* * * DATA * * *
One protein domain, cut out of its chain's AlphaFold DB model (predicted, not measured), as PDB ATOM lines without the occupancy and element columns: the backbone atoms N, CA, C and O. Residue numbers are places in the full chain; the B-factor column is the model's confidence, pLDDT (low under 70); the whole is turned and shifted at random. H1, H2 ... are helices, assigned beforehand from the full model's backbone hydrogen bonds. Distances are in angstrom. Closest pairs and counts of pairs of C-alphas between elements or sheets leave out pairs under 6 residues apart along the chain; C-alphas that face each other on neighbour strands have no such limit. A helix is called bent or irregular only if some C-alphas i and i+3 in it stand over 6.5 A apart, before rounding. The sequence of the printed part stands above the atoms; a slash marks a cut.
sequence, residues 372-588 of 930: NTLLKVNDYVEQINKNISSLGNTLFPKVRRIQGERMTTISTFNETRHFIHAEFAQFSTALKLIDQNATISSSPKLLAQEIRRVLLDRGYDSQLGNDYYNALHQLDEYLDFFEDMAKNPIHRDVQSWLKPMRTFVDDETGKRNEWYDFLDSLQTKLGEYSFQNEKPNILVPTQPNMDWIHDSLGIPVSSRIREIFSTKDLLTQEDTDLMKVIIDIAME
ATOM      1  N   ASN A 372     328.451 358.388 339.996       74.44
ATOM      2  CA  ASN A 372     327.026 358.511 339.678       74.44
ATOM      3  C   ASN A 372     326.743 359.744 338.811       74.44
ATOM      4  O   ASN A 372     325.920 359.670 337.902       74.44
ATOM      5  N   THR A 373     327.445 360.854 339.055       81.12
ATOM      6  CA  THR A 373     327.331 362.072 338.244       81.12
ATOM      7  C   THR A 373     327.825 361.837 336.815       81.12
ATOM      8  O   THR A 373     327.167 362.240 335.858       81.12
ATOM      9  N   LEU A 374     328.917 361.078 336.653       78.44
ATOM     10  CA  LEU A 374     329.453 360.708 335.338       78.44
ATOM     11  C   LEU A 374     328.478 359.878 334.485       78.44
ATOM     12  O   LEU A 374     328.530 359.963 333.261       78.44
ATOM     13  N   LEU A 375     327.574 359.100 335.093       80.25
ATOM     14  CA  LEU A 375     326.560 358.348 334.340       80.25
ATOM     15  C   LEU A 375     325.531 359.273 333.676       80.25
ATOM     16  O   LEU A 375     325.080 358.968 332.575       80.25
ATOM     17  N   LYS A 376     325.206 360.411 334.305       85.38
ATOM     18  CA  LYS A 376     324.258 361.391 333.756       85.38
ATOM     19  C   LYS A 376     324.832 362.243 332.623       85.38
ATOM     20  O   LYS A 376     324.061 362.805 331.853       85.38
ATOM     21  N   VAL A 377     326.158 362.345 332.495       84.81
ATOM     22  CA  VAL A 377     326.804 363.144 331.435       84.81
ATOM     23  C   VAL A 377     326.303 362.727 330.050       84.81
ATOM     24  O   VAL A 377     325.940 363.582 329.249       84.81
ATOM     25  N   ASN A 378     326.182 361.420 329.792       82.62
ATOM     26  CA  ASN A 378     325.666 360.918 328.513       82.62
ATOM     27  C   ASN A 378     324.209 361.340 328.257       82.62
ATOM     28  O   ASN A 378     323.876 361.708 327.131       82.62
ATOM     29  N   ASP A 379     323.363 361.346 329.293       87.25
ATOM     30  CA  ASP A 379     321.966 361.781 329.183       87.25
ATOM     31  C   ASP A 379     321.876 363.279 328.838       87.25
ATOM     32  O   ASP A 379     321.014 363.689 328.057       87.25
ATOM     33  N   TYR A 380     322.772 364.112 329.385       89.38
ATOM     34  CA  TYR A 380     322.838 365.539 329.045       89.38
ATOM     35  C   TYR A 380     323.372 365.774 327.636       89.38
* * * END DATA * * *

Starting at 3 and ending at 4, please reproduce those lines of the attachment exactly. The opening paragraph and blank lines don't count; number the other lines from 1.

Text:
ATOM      2  CA  ASN A 372     327.026 358.511 339.678       74.44
ATOM      3  C   ASN A 372     326.743 359.744 338.811       74.44